Page 1:Enter The Dragon
Page 2:CPU And Cooler
Page 3:Motherboard And Memory
Page 4:Graphics Cards And Hard Drive
Page 5:Case, Power Supply, And Optical Drive
Page 6:System Assembly
Page 8:Test System Configuration And Benchmarks
Page 9:3D Games: Crysis And Far Cry 2
Page 10:3D Games: World in Conflict, Fallout 3, And Tom Clancy’s H.A.W.X.
Page 11:Benchmark Results: Audio/Video Encoding
Page 12:Benchmark Results: Productivity
Page 13:Benchmark Results: Synthetics
Page 14:Power Consumption
Given the 3.1 GHz CPU core speed of the stock $650 PC, an average performance gain of 14% isn’t bad, especially considering the overclock was capped by the AMD boxed cooler.
* note: The gaming % only includes the normal three resolutions and not 2560x1600 results.
Little increase in voltages during our overclocking efforts even led to a small increase in efficiency over the stock system.
If you look over our SBM articles from the past year, you’ll notice we continually strive to add more graphics muscle to our budget gaming rig. As prices drop, we have stepped up from the GeForce 8800 GT to the Radeon HD 4850, the Radeon HD 4870 512MB, and the GeForce GTX 260 Core 216, and now finally to a pair of HD 4850 512MB cards. While we did see instances where more graphics memory would have been useful, this was still by far the most potent graphics solution we have squeezed into our lowest SBM budget.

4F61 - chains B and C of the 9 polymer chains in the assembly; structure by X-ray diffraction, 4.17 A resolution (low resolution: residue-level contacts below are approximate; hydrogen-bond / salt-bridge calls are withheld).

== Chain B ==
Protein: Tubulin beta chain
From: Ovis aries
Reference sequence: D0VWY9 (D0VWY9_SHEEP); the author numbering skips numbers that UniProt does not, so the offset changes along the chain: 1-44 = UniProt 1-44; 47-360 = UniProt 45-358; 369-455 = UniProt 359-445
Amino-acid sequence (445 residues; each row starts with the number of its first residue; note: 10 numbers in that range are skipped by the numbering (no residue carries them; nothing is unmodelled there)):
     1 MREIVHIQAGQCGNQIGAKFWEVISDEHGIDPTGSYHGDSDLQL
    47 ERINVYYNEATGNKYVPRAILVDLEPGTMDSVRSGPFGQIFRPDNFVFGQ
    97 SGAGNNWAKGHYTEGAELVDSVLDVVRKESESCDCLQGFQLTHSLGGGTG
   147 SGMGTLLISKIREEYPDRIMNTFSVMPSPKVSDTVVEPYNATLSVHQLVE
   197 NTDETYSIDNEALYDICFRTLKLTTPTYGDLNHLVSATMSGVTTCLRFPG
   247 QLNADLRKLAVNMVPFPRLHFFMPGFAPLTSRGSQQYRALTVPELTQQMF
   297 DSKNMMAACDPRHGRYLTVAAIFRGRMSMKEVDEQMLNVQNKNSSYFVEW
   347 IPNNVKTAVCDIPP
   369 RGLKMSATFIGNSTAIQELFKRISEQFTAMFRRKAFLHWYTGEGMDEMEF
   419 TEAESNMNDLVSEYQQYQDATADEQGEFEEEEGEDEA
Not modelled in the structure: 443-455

On the processor end, it’s been all dual-cores thus far at this budget. Our Phenom II X2 550 Black Edition managed an impressive core speed for such low voltage and its boxed cooler. Had we been able to step up to an aftermarket air cooler, we likely would have been able to push another 200-300 MHz on the CPU core and a higher northbridge speed.
We really can’t directly compare the CPU performance in games, but in terms of overclocked performance in applications, it seems the pricier Phenom II dual-core has its hands full competing with the Pentium E5200 on a clock-for-clock basis--never mind if both were pushed to their maximum potential. Dethroning the E5200 in bang-for-buck overclocking performance with a Phenom II will probably have to be done with more than two processing cores.
Still, given the massive increase in stock performance, easy overclocking, and even potential to unlock cores, the AMD Phenom II X2 550 Black Edition made for a fine choice in accomplishing our goals. The September $650 gaming PC may have fallen short of sweeping all benchmarks, but it’s still the best stock-clocked machine to date at this budget, and one that set a whole new bar in overall gaming performance.
- Enter The Dragon
- CPU And Cooler
- Motherboard And Memory
- Graphics Cards And Hard Drive
- Case, Power Supply, And Optical Drive
- System Assembly
- Test System Configuration And Benchmarks
- 3D Games: Crysis And Far Cry 2
- 3D Games: World in Conflict, Fallout 3, And Tom Clancy’s H.A.W.X.
- Benchmark Results: Audio/Video Encoding
- Benchmark Results: Productivity
- Benchmark Results: Synthetics
- Power Consumption